Understanding JDK, JRE and JVM

Java development is dependent on three things-

  • JDK
  • JRE
  • JVM

Here is the answer to the question- What they are and Why they are necessary?

What is JDK?

JDK refers to “Java Development Kit”. It is a software development environment that contains a set of command-line programs and large number of text-based development tools. They all are used for developing and executing Java applications and applets. Programmers run each of the JDK’s utilities by typing commands at a prompt.

Most commonly used tools are:

  • javac (a compiler)
  • java (an interpreter/loader)
  • jar (an archiver)
  • javadoc (a documentation generator)
  • appletviewer (to run and debug the applets) etc.

For example: java is used on the command line as follows:

java NewPrg.class

This command tells the java bytecode interpreter to run a bytecode file called NewPrg.class.

So one can say that JDK = JRE + Development Tools.

What is JRE?

JRE refers to “Java Runtime Environment”. It is an installation package which provides the minimum requirements for execution (not development) of a Java application or program. As JRE does not contain development tools like a compiler and a debugger, it is used by those who want to only run the Java programs i.e. end users.

Some of its components are as follows:

  • Development Tools
  • User interface toolkits like Abstract Window Toolkit (AWT), Swing, Print service etc.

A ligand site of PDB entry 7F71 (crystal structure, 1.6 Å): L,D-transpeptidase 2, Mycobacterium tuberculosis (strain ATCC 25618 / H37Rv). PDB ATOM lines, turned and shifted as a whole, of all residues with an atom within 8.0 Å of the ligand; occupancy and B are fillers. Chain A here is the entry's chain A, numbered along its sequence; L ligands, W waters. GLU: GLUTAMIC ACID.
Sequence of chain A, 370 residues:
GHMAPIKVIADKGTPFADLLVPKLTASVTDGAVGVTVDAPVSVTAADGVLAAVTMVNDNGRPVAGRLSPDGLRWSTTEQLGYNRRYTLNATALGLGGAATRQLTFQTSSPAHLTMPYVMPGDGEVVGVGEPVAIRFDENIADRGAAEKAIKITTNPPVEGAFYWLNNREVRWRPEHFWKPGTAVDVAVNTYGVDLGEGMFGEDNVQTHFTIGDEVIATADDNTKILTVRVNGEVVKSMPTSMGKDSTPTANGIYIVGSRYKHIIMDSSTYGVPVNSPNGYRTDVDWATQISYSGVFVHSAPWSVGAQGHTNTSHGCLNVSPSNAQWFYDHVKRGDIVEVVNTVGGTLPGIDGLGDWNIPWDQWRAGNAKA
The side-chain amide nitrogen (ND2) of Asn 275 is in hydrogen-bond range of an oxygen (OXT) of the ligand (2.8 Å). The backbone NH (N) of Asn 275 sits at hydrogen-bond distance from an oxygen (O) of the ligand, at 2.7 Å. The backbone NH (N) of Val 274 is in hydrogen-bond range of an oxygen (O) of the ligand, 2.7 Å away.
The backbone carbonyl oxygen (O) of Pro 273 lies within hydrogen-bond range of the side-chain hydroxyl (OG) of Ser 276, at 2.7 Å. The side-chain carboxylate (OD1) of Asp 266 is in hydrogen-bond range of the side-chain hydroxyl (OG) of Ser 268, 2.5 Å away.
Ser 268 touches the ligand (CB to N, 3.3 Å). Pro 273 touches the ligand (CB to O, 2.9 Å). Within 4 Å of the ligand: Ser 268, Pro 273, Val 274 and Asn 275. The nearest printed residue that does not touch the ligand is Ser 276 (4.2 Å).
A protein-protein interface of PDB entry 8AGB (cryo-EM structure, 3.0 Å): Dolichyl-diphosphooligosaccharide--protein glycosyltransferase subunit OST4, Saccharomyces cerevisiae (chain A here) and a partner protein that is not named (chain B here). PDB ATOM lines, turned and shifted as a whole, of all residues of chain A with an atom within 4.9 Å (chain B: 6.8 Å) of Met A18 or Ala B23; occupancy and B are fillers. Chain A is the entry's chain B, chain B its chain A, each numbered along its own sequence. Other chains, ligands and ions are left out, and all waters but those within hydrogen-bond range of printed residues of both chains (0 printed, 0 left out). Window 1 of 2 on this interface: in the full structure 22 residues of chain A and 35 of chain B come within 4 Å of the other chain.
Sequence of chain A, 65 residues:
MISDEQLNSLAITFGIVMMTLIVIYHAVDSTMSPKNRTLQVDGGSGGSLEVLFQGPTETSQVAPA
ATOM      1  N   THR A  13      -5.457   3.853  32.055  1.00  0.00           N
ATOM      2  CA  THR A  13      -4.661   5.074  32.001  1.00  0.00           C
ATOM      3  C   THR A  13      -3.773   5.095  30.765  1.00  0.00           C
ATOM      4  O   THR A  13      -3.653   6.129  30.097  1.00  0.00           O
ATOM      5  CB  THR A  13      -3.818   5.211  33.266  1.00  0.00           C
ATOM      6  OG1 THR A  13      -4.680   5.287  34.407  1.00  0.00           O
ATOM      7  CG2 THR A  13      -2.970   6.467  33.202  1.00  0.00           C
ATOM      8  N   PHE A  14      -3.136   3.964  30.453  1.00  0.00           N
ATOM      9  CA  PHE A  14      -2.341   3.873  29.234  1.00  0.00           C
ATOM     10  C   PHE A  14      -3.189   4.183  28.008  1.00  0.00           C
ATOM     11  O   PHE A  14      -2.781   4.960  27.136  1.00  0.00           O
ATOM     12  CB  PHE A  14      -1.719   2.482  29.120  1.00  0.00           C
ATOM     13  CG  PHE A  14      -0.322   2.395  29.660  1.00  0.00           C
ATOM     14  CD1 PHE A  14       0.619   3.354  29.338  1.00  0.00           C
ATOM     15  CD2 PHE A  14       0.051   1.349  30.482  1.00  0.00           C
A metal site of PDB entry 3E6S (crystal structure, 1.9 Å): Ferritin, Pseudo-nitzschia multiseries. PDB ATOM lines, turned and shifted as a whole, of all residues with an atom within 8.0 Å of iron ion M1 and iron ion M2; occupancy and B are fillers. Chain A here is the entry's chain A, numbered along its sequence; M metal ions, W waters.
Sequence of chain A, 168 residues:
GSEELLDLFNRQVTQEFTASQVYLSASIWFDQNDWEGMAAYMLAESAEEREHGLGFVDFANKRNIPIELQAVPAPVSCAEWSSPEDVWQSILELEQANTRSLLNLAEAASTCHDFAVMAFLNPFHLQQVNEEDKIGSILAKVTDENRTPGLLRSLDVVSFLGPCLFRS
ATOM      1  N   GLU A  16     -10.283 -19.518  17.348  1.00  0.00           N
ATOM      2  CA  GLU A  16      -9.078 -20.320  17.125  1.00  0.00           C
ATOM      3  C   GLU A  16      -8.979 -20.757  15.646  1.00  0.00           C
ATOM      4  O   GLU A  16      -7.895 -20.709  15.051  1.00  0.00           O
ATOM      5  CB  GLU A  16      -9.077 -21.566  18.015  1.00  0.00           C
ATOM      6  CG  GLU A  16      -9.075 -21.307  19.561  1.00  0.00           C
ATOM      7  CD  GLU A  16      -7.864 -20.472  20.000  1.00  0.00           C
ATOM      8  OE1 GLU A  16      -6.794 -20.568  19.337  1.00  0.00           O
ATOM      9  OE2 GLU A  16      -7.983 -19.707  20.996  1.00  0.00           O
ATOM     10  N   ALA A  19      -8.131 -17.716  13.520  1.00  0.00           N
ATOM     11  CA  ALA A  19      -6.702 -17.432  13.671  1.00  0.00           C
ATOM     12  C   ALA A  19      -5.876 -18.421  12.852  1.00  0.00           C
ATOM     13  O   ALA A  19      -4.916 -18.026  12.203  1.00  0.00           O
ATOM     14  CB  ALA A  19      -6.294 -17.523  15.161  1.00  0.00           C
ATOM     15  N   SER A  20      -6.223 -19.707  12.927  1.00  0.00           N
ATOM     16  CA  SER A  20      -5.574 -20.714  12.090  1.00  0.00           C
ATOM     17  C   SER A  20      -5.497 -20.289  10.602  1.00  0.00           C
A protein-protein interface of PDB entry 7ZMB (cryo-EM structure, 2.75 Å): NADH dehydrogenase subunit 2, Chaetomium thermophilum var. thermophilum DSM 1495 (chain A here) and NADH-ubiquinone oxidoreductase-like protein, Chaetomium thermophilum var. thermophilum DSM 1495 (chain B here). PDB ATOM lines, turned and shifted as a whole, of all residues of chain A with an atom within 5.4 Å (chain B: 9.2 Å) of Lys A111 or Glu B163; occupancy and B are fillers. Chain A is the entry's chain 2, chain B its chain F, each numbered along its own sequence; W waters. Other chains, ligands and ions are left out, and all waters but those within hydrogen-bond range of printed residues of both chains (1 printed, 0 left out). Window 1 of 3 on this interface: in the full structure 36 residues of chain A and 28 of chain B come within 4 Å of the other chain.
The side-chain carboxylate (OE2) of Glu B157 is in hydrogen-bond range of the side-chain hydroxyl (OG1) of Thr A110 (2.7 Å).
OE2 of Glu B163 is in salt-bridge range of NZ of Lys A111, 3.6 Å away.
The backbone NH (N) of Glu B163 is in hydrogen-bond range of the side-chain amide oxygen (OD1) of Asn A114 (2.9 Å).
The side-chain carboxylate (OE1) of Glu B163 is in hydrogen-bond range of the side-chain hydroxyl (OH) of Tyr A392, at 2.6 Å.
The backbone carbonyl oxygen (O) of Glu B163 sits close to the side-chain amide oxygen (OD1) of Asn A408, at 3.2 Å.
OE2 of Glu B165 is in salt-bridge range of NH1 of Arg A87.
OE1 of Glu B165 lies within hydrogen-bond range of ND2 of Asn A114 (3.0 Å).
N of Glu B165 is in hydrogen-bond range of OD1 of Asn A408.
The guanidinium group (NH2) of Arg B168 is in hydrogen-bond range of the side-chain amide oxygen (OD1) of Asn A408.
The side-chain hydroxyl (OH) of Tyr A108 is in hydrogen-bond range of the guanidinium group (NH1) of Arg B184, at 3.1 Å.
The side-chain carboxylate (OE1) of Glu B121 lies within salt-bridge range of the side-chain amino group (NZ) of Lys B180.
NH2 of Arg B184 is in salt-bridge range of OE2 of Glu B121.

• Integration libraries like Java Database Connectivity (JDBC), Remote Method Invocation (RMI) etc.
  • Class libraries
  • Java Virtual Machine (JVM)

So, one can say that JRE = JVM + Library Classes.

What is JVM?

JVM refers to Java Virtual Machine. It is an important part of both JDK and JRE as it is inbuilt in both. Sometimes JIT or Just-In-Time compilers are part of JVM to speed up the execution time. It resides in the real machine (your computer) and enables your computer to run a program (written in Java or any other language) which is compiled to Java bytecode. It does so by converting the bytecode to machine language.

Bytecode is an OOP code which is compiled to run on a virtual machine (VM) instead of directly on a CPU. As for any JVM, it is not possible to understand the Java source code. Here we need a javac compiler that compiles the .java files to obtain .class files comprised of bytecode. The primary function of JVM is to execute the bytecode generated by the compiler.

Bytecodes call various classes provided in the JRE when any action needs to be performed which they cannot do by themselves. Bytecodes lack functionality in them and need the JVM to do many tasks for them.

Each operating system has a different JVM. It produces the same output after the execution of the bytecode across several different operating systems. Which means that a bytecode produced on Mac OS can run on Windows and vice versa. Hence, JVM makes Java portable (write once and run anywhere).

When an application and various underlying platforms communicate with each other, this communication can be very complex and JVM handles it very well by providing a layer of abstraction between the two. Therefore, Java is called a platform independent language.